Archive for the ‘Historical Women Scientists’ Category

Mary Engle Pennington

October 21st, 2020 No comments

Mary Engle Pennington had many achievements during her 40-year career with the USDA. Her pioneering research on sanitary methods of processing, storing, and shipping food led to achievements such as the first standards for milk safety, as well as standards for refrigeration of food products.           

Mary Engle Pennington was born in Nashville, Tennessee to Henry and Sarah Malony Pennington. As a young girl Mary showed an early interest in chemistry. She later went on to study at the University of Pennsylvania in 1890, a time when few women attended college. She completed her B.S. degree requirements in chemistry with minors in botany and zoology. However, at the time, the University of Pennsylvania did not grant degrees to women, so instead of getting a degree, she was given a certificate of proficiency.

            She continued her education and received her Ph.D. from the University of Pennsylvania at 22 years old. Her thesis was titled “Derivatives of Columbium and Tantulum.” After  receiving her Ph.D. she became a university fellow in botany at the University of Pennsylvania. She later became a fellow in physiological chemistry at Yale in 1897-1899. There she preformed research in physiological chemistry with Dr. Lafayette Mendel and Dr. Russell Chittenden. In 1898 she founded the Philadelphia Clinical Laboratory,  became director of the Clinical Laboratory at the Women’s Medical College of Pennsylvania, and was a bacteriologist with the Philadelphia Bureau of Health. She was instrumental in improving sanitation standards for the handling of milk and milk products.

            In 1905 Mary began working as a bacteriological chemistry for the U.S. Department of Agriculture. Harvey W. Wiley, Mary’s director, encouraged her to apply for the position as chief of the newly created Food Research Laboratory. In 1907 she accepted the position, making her the first female lab chief. During her time as director she was instrumental in developing standards for the safe processing of chickens raised for human consumption, as well as the design of refrigerated boxcars. She and Howard Castner Pierce were awarded a U.S. patent for an all-metal poultry-cooling rack for the cooling and grading of poultry, rabbits, and game.

            Mary’s involvement with refrigerated boxcar design led to an interest in the entire process of transporting and storing perishable food, for both home refrigeration and refrigerated transport. She later accepted a position at American Balsa, a private firm that manufactured insulation for refrigeration units. Later, in 1922, she started her own consulting business which she ran until she retired in 1952. During this time, she founded the Household Refrigeration Bureau to educate consumers in safe practices in domestic refrigeration. Much of her work was supported by the National Association of Ice Industries, which is an association of independent icemakers and distributors who delivered ice to homes before the widespread availability of electric refrigerators.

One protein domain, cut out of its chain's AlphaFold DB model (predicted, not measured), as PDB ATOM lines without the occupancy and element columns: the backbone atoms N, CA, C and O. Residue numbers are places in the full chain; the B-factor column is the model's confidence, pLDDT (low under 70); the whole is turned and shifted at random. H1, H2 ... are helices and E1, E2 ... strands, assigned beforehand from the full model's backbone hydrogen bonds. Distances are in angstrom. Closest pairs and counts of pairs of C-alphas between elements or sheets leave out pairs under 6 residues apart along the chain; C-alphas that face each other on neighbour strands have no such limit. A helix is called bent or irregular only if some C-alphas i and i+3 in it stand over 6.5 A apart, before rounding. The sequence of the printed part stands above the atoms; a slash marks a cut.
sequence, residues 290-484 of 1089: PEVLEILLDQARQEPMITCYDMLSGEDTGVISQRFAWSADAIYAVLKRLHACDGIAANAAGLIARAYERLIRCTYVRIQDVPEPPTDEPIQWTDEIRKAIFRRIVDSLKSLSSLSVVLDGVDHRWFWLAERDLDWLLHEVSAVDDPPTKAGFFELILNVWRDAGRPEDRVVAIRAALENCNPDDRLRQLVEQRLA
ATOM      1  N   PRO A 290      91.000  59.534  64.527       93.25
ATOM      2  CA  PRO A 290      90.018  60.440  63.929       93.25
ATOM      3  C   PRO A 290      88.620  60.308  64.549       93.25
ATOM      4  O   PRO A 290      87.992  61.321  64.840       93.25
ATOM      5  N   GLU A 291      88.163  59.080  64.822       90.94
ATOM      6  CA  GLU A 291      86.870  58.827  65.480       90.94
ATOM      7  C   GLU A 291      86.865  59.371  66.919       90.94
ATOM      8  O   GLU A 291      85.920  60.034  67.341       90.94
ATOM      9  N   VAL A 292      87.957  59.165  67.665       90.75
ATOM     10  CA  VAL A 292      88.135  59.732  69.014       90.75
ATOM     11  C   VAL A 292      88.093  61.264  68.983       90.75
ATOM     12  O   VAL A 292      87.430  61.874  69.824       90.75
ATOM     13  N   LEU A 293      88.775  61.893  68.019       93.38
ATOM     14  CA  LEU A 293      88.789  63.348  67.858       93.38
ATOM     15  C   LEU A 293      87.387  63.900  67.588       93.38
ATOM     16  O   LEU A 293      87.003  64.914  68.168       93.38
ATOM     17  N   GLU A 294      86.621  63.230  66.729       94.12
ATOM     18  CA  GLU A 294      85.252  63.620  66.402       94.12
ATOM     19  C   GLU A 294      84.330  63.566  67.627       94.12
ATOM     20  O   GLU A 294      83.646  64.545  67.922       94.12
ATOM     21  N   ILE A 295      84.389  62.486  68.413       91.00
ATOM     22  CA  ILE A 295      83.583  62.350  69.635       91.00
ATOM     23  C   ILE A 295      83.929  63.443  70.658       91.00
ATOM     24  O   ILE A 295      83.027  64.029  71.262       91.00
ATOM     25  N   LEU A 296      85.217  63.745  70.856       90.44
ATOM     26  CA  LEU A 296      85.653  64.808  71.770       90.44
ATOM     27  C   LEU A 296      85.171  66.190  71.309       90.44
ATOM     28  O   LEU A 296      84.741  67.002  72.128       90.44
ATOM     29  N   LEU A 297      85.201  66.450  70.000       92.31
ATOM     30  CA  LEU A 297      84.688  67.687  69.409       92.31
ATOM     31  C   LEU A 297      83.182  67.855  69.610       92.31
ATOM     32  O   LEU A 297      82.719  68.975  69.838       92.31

After retirement Mary continued to work as a consultant and was the vice president of the American Institute of Refrigeration. During her lifetime Mary contributed to many scientific and medical journals. She was the recipient of the Garvan-Olin Medal, which is the highest award given to women in the American Chemical Society. She is also an inductee of both the National Women’s Hall of Fame and the American Society of Heating, Refrigeration and Air-conditioning Engineers (ASHRAE) Hall of Fame. She was the first woman elected to the poultry Historical Society of Fame. And most recently she was inducted into the National Inventors Hall of Fame.

Written by: Rebecca Bogart

Edited by: Magenta Hensinger


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Ada Yonath

August 12th, 2020 No comments

Dr. Ada Yonath is known for her pioneering work on the structure of the ribosome, in which she won the 2009 Nobel Prize Award for, and developing a crystallography technique known as cryocrystallography.1 Yonath describes her childhood memories as “centered on my father’s medical conditions alongside my constant desire to understand the principles of the nature around me.” She was born in June of 1939 in Jerusalem to a poor household, sharing a four-room apartment with two additional families. Despite the circumstances, her parents strived to provide Dr. Yonath with a good education, and supported her curiosity and intellect.2

            At the age of 11, Yonath’s father passed away, and she took on many odd jobs to help support her mother, however it was a difficult time.3 They moved to Tel Aviv in Israel to be closer to their family, where she completed her high school education. Yonath later enrolled in the Hebrew University of Jerusalem, where she received her degree in biochemistry and biophysics. She then carried out her doctoral work at the Weizmann Institute in Israel, where she was studying the high-resolution structure of collagen. After her PhD, she started her postdoctoral work at Carnegie Mellon University, but later moved to MIT where she studied protein staphylococcus nuclease.2

            She later returned to the Weizmann Institute in 1970, but this time, as a young researcher with an ambitious plan. Yonath wanted to determine the 3-D structure of a ribosome, a feat not yet accomplished in the field of biochemistry. She would accomplish this using a technique known as X-ray crystallography. This technique involves shooting a material with X-rays, which diffract in different directions and intensities. The scattering of these beams can be measured to elucidate the structure. She describes that this was an endeavor that took close to two decades, and she was faced with negative opinions and ridicule from the scientific community. She stated “I became the World’s dreamer, the village fool, the so-called scientist, and the person driven by fantasies.”2 However, Yonath was motivated and continued with her ribosome research, partnering with Prof. Whittmann at the Max Planck Institute for Molecular Genetics in Germany in mid-1980s. The ribosome is complex of proteins and RNA chains, something scientists dedicated years trying to understand. It was incredibly difficult to form the crystals necessary for X-ray crystallography due to its intricate, flexible, and asymmetric nature.2 She stated that after the first indication of crystals, the potential for structure elucidation was not detected until four years later. Two years after that, they discovered that the irradiation decomposed the crystals.3